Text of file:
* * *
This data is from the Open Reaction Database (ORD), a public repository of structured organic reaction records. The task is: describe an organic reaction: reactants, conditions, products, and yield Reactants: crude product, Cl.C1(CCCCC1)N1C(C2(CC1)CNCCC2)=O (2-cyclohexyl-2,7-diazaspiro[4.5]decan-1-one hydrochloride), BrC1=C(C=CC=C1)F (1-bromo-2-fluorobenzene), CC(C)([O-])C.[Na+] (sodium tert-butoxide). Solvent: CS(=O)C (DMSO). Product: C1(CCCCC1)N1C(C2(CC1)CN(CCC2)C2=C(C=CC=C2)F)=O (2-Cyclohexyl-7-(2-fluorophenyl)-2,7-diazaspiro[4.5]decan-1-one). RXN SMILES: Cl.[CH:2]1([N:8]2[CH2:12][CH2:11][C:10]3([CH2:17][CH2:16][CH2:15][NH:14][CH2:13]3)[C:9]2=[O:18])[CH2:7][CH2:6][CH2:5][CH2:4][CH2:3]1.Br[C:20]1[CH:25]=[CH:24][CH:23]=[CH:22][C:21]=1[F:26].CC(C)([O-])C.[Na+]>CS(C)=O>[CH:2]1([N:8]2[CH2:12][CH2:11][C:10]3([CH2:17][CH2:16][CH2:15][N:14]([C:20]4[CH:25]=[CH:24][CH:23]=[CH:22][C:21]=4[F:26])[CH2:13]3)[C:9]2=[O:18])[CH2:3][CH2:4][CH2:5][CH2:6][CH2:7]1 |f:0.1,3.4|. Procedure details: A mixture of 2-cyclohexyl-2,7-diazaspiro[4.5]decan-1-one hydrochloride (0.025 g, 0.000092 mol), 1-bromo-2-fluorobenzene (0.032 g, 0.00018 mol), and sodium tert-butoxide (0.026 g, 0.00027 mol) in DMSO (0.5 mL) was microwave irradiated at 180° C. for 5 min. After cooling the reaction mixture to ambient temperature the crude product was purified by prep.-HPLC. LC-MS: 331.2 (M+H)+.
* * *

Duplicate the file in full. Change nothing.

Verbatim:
This data is from the Open Reaction Database (ORD), a public repository of structured organic reaction records. The task is: describe an organic reaction: reactants, conditions, products, and yield Reactants: crude product, Cl.C1(CCCCC1)N1C(C2(CC1)CNCCC2)=O (2-cyclohexyl-2,7-diazaspiro[4.5]decan-1-one hydrochloride), BrC1=C(C=CC=C1)F (1-bromo-2-fluorobenzene), CC(C)([O-])C.[Na+] (sodium tert-butoxide). Solvent: CS(=O)C (DMSO). Product: C1(CCCCC1)N1C(C2(CC1)CN(CCC2)C2=C(C=CC=C2)F)=O (2-Cyclohexyl-7-(2-fluorophenyl)-2,7-diazaspiro[4.5]decan-1-one). RXN SMILES: Cl.[CH:2]1([N:8]2[CH2:12][CH2:11][C:10]3([CH2:17][CH2:16][CH2:15][NH:14][CH2:13]3)[C:9]2=[O:18])[CH2:7][CH2:6][CH2:5][CH2:4][CH2:3]1.Br[C:20]1[CH:25]=[CH:24][CH:23]=[CH:22][C:21]=1[F:26].CC(C)([O-])C.[Na+]>CS(C)=O>[CH:2]1([N:8]2[CH2:12][CH2:11][C:10]3([CH2:17][CH2:16][CH2:15][N:14]([C:20]4[CH:25]=[CH:24][CH:23]=[CH:22][C:21]=4[F:26])[CH2:13]3)[C:9]2=[O:18])[CH2:3][CH2:4][CH2:5][CH2:6][CH2:7]1 |f:0.1,3.4|. Procedure details: A mixture of 2-cyclohexyl-2,7-diazaspiro[4.5]decan-1-one hydrochloride (0.025 g, 0.000092 mol), 1-bromo-2-fluorobenzene (0.032 g, 0.00018 mol), and sodium tert-butoxide (0.026 g, 0.00027 mol) in DMSO (0.5 mL) was microwave irradiated at 180° C. for 5 min. After cooling the reaction mixture to ambient temperature the crude product was purified by prep.-HPLC. LC-MS: 331.2 (M+H)+.